11 Holiday Foods that Could Be Deadly for Your Dog

By Rover.com on Dec 13, 2016 at 12:00 pm

11 Holiday Foods that Could Be Deadly for Your Dog

As a pet owner, you know there are foods your dog shouldn't eat (chocolate being the most obvious one). But there are a few other human treats that pop up this time of year that are dangerous for dogs. Even if you don't feed your dog scraps from the table, you'll want to take extra precautions to keep your holiday season safe and carefree.

Macadamia nuts and black walnuts

Macadamia nuts and black walnuts are a popular ingredient in cookies and candies and can cause toxic reactions in dogs. However, plain and unsalted nuts—such as almost, cashews, and peanuts—are okay in moderation.

Onions, Garlic, and Chives

Yep, mashed potatoes are off-limits. Onions, garlic, and chives are found in many holiday dishes and can cause blood cell damage and gastrointestinal distress. If you don't want your dog to feel left out of the fun, we recommend plain sweet potatoes, which are full of nutrients.

Bread dough

If you love to make fresh bread, take heed—the yeast in bread dough can cause gas and even stomach twisting. Cover dough before you walk away and keep it out of reach.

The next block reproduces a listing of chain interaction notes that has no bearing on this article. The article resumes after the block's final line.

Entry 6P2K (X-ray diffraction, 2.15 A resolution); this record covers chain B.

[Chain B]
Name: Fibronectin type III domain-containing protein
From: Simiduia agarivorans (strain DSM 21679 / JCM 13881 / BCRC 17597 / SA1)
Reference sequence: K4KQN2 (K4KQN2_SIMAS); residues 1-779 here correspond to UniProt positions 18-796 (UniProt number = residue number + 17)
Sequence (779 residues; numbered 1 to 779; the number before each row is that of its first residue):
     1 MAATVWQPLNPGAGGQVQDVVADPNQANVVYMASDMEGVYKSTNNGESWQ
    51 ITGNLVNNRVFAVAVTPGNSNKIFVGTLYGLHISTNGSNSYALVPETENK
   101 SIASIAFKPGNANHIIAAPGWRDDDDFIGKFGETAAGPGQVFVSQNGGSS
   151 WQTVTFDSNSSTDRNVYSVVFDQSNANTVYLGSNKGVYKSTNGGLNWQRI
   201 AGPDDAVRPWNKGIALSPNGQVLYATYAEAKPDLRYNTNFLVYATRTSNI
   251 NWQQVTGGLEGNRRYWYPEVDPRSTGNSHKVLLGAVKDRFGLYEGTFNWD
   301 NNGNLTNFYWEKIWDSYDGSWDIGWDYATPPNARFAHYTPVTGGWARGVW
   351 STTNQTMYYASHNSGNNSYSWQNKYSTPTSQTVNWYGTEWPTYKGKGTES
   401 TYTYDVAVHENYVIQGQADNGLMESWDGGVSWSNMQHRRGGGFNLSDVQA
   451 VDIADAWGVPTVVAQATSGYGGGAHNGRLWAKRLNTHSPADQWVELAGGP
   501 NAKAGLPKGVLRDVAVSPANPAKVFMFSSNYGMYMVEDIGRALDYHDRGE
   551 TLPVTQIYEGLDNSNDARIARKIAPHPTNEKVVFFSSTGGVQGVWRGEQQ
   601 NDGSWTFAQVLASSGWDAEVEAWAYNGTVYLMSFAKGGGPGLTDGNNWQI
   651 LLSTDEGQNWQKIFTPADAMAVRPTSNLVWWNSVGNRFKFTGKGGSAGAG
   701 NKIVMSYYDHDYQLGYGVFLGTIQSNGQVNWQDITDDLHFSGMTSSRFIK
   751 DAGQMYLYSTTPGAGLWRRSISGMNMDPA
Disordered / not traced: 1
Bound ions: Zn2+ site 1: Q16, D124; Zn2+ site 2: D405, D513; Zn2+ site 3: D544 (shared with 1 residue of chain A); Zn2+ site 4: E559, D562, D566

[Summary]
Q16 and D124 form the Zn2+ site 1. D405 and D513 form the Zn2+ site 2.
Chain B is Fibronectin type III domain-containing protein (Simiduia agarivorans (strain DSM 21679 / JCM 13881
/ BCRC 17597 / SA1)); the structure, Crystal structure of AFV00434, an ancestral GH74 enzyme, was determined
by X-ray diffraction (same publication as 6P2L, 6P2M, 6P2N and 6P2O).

Rich Dairy

If you've ever been around a dog after they've eaten a piece of cheese, you probably know the after-effects can be a bit unpleasant. That's because many dogs are lactose-intolerant. Avoid giving your dog food whipped cream, mashed potatoes, but a little bit of plain yogurt can be okay, depending on your dog's level of tolerance.


You should never, ever give dog alcohol. Symptoms of alcohol ingestion include vomiting, diarrhea, and difficulty breathing. Do give your dog plenty of fresh water, especially if they're partaking in more snacks than usual or spending lots of time playing fetch with your friends and family.

Caffeine and Chocolate

Caffeine and chocolate contain methylxanthines that cause panting, excessive thirst and urination, vomiting and diarrhea, hyperactivity, and abnormal heart rhythm. Keep in mind that the higher cocoa concentration something has, the more toxic it is.


Making a delicious turkey or chicken—or even fish? Dogs love meat scraps, but make sure any scraps you give them are free of bones. Not only can dogs choke on bones, but they can damage an abdominal tract. Make sure to scrape all the bones into your garbage or compost that a dog can't get to. But giving them a bite of meat? Totally fine, as long as it's fully cooked.

Need a Dog Sitter for the Holidays?

Are you planning a trip to Miami, Austin, or some other warm destination? Or do you live in a sunny state but are looking for a change of scenery? Use Rover.com to find and book a dog sitter who's right for you, your dog, and your budget. Rover has over 65,000 sitters nationwide, and every booking includes premium insurance, a reservation guarantee, and 24/7 access to a dedicated team of Trust & Safety experts.

 11 Holiday Foods that Could Be Deadly for Your Dog

The information provided in this article is not a substitute for professional veterinary help.

Posted in Health by Rover.com on Dec 13, 2016 at 12:00 pm

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